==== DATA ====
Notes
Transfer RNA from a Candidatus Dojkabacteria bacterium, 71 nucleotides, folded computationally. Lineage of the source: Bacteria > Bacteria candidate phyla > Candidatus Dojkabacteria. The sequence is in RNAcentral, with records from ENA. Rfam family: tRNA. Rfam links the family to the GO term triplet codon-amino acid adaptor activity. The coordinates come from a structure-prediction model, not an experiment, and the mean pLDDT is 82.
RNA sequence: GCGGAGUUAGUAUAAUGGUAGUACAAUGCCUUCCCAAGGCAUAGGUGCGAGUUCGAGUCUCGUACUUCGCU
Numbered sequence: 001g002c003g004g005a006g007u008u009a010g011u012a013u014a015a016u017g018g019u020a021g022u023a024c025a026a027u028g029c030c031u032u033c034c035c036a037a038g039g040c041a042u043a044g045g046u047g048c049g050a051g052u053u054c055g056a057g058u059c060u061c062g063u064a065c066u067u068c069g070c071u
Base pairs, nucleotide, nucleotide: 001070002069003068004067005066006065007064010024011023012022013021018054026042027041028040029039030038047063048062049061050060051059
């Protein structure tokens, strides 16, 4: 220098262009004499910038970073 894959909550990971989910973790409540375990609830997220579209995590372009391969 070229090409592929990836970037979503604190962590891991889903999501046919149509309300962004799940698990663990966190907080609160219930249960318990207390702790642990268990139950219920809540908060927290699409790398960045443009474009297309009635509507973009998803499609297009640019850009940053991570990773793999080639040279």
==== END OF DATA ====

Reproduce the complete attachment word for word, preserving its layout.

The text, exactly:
Notes
Transfer RNA from a Candidatus Dojkabacteria bacterium, 71 nucleotides, folded computationally. Lineage of the source: Bacteria > Bacteria candidate phyla > Candidatus Dojkabacteria. The sequence is in RNAcentral, with records from ENA. Rfam family: tRNA. Rfam links the family to the GO term triplet codon-amino acid adaptor activity. The coordinates come from a structure-prediction model, not an experiment, and the mean pLDDT is 82.
RNA sequence: GCGGAGUUAGUAUAAUGGUAGUACAAUGCCUUCCCAAGGCAUAGGUGCGAGUUCGAGUCUCGUACUUCGCU
Numbered sequence: 001g002c003g004g005a006g007u008u009a010g011u012a013u014a015a016u017g018g019u020a021g022u023a024c025a026a027u028g029c030c031u032u033c034c035c036a037a038g039g040c041a042u043a044g045g046u047g048c049g050a051g052u053u054c055g056a057g058u059c060u061c062g063u064a065c066u067u068c069g070c071u
Base pairs, nucleotide, nucleotide: 001070002069003068004067005066006065007064010024011023012022013021018054026042027041028040029039030038047063048062049061050060051059
């Protein structure tokens, strides 16, 4: 220098262009004499910038970073 894959909550990971989910973790409540375990609830997220579209995590372009391969 070229090409592929990836970037979503604190962590891991889903999501046919149509309300962004799940698990663990966190907080609160219930249960318990207390702790642990268990139950219920809540908060927290699409790398960045443009474009297309009635509507973009998803499609297009640019850009940053991570990773793999080639040279």